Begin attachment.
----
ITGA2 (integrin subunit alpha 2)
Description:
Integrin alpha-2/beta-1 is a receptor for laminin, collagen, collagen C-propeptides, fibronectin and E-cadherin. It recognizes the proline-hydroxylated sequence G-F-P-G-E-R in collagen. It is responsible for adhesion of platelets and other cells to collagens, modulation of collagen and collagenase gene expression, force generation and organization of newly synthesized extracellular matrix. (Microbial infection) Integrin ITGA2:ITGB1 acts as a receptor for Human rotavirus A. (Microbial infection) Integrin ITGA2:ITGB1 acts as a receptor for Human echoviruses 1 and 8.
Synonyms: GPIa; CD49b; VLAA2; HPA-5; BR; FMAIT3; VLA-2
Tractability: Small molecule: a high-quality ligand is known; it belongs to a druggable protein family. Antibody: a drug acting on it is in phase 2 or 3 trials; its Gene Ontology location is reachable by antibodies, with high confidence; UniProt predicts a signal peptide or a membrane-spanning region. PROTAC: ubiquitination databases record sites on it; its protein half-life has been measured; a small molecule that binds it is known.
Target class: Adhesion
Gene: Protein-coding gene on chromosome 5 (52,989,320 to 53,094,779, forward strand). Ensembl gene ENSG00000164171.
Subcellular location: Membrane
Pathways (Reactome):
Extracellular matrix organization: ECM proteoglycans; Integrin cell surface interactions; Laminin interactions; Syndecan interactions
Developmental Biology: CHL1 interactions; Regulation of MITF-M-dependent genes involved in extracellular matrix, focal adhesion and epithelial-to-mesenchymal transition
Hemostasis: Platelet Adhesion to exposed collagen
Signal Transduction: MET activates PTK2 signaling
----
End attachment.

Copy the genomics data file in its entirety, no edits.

ITGA2 (integrin subunit alpha 2)
Description:
Integrin alpha-2/beta-1 is a receptor for laminin, collagen, collagen C-propeptides, fibronectin and E-cadherin. It recognizes the proline-hydroxylated sequence G-F-P-G-E-R in collagen. It is responsible for adhesion of platelets and other cells to collagens, modulation of collagen and collagenase gene expression, force generation and organization of newly synthesized extracellular matrix. (Microbial infection) Integrin ITGA2:ITGB1 acts as a receptor for Human rotavirus A. (Microbial infection) Integrin ITGA2:ITGB1 acts as a receptor for Human echoviruses 1 and 8.
Synonyms: GPIa; CD49b; VLAA2; HPA-5; BR; FMAIT3; VLA-2
Tractability: Small molecule: a high-quality ligand is known; it belongs to a druggable protein family. Antibody: a drug acting on it is in phase 2 or 3 trials; its Gene Ontology location is reachable by antibodies, with high confidence; UniProt predicts a signal peptide or a membrane-spanning region. PROTAC: ubiquitination databases record sites on it; its protein half-life has been measured; a small molecule that binds it is known.
Target class: Adhesion
Gene: Protein-coding gene on chromosome 5 (52,989,320 to 53,094,779, forward strand). Ensembl gene ENSG00000164171.
Subcellular location: Membrane
Pathways (Reactome):
Extracellular matrix organization: ECM proteoglycans; Integrin cell surface interactions; Laminin interactions; Syndecan interactions
Developmental Biology: CHL1 interactions; Regulation of MITF-M-dependent genes involved in extracellular matrix, focal adhesion and epithelial-to-mesenchymal transition
Hemostasis: Platelet Adhesion to exposed collagen
Signal Transduction: MET activates PTK2 signaling